For close to 40 years now, Morley Torgov, 84, has lived two distinctly different lives, juggling law with writing.
By day, from about 9:30 a.m. to 6 p.m. five days a week, he practises general commercial law in his downtown Toronto office, handling corporate work, working on real estate contracts and drawing up wills and trusts.
“Once I get home, my law office may as well be on another planet,” he said. “It’s not hard to disengage from law. I can compartmentalize my life.”
At night, after dinner and a drink with his wife, Anna Pearl, and on Saturday and Sunday mornings as well, he assumes his other identity as a novelist, spinning elaborate plots and creating complex characters.
“I won’t tell you how many hours I spend daydreaming,” he said, suggesting that his professional career may be an adjunct of his love affair with the written word.
Torgov, a lawyer since the mid-1950s, published his first book, A Good Place to Come From, in 1974. A memoir of growing up Jewish in Sault Ste. Marie, Ont., it struck gold, having won the 1975 Stephen Leacock Memorial Medal for Humour.
He rewrote A Good Place to Come From six or seven times, thereby setting a precedent for himself. “The only way to write is to edit yourself mercilessly,” he said.
In 1983, six years after the publication of his second book and first novel, The Abramsky Variations, he won his second Leacock prize for The Outside Chance of Maximilian Glick, which was adapted for the screen and television as a feature film and a CBC series, Max Glick.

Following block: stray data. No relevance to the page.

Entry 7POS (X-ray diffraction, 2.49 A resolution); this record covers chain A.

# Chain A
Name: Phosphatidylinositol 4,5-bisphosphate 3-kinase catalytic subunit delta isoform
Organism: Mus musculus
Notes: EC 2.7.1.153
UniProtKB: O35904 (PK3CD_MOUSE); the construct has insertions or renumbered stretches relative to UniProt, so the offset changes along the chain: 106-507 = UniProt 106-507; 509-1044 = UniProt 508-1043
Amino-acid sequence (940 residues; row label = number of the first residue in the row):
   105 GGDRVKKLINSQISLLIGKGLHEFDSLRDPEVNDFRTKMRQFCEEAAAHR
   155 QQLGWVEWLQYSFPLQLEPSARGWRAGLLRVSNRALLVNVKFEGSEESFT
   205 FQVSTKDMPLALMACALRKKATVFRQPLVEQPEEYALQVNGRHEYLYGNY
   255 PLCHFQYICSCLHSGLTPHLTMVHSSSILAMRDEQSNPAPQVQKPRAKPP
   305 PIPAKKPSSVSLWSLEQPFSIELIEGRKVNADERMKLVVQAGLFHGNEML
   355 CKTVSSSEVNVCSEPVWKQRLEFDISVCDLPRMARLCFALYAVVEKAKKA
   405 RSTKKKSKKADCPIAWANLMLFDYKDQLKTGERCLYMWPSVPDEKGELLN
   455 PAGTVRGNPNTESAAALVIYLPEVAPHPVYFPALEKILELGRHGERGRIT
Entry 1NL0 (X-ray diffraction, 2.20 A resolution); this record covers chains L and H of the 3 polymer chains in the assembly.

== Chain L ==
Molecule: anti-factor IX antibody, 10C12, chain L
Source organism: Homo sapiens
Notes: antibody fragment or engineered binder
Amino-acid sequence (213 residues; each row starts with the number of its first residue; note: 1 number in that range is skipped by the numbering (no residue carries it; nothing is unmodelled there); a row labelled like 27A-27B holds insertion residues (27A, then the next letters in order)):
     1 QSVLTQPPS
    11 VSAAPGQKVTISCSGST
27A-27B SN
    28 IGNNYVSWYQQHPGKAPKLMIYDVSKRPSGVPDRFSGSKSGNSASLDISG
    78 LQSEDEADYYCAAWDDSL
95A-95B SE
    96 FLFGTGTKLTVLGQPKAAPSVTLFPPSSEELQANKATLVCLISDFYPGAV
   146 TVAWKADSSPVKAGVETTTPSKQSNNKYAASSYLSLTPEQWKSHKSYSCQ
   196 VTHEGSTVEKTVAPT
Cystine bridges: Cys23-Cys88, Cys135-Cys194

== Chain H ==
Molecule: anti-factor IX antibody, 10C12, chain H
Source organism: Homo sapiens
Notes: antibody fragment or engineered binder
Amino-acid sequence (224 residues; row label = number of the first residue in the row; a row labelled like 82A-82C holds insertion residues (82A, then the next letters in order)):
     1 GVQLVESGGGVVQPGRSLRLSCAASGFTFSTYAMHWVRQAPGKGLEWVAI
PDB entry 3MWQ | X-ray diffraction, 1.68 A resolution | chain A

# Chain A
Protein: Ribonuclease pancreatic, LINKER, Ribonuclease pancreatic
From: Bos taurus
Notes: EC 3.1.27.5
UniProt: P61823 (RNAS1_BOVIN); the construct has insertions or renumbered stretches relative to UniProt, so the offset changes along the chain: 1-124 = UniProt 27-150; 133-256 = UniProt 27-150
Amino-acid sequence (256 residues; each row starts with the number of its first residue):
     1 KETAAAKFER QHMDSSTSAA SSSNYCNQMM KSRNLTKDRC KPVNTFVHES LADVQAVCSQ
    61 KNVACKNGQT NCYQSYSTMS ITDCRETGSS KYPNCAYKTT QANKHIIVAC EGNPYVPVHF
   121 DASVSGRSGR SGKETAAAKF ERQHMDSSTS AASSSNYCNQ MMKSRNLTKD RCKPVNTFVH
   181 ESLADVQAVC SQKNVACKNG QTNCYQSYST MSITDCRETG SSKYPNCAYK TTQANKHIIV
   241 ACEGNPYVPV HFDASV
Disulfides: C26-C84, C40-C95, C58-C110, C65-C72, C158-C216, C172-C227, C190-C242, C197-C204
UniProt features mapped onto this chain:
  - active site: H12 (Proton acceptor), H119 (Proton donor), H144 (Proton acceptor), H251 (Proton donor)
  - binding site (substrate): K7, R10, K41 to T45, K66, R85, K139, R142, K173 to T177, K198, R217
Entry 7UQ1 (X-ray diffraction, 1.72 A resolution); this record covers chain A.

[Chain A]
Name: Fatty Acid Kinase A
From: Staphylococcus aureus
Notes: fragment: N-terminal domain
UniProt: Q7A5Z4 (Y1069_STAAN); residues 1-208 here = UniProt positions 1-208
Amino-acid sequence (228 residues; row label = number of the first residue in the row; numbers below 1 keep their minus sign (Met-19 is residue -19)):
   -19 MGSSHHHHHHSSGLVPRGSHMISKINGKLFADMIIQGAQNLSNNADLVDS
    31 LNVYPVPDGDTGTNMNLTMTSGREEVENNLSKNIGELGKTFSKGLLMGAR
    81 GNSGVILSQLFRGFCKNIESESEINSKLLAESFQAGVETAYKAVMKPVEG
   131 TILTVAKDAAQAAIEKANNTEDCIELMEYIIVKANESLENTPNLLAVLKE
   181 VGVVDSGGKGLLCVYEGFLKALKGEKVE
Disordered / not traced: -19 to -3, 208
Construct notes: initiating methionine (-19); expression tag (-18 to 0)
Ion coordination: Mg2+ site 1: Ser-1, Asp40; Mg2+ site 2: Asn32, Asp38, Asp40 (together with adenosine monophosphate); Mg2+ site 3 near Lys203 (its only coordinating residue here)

Torgov’s next novel, St. Farb’s Day, (1990), was nominated for a Leacock award, as was his young adult novel, Stickler and Me (2002).
The novel he wrote between these books, The War to End all Wars (1998), was in part based on his father’s experiences as a soldier in the Russian army from 1914 to 1917 in World War I.
“I started off aiming at a Jewish audience,” he said in an interview in his mid-town home. “But after my fifth book, I didn’t want to focus on Jewish topics any more. I’d been there and done, had come to the end of the line and felt I had to branch out.”
So, in a leap of faith, Torgov decided to reinvent himself and become a crime novelist. In 2008, the first of his Inspector Hermann Preiss detective novels, Murder in A-Major, appeared.
As he describes him, Preiss is an articulate, clever and sophisticated 40- something German who has transcended his miserably humble origins and worked his way up the greasy ladder of success.
And as its title may suggest, Murder in A-Major is musically infused, turning on a plot to drive the composer Robert Schumann insane and involving his wife, Clara, his protégé Johannes Brahms and a fellow composer, Franz Liszt.
The second novel in the Hermann Preiss mystery series, The Mastersinger from Minsk (Dundurn) is due to be published on June 16 and concerns no less a figure than the composer Richard Wagner and a scheme to murder him on the day of the première of his opera, Die Meistersinger von Nurnberg.
To Torgov, Wagner is one of the greatest geniuses of all time, his antisemitism notwithstanding. As he put it, “He has always fascinated me. He was a marvellous musician, but a deplorable human being, a quintessential scumbag.”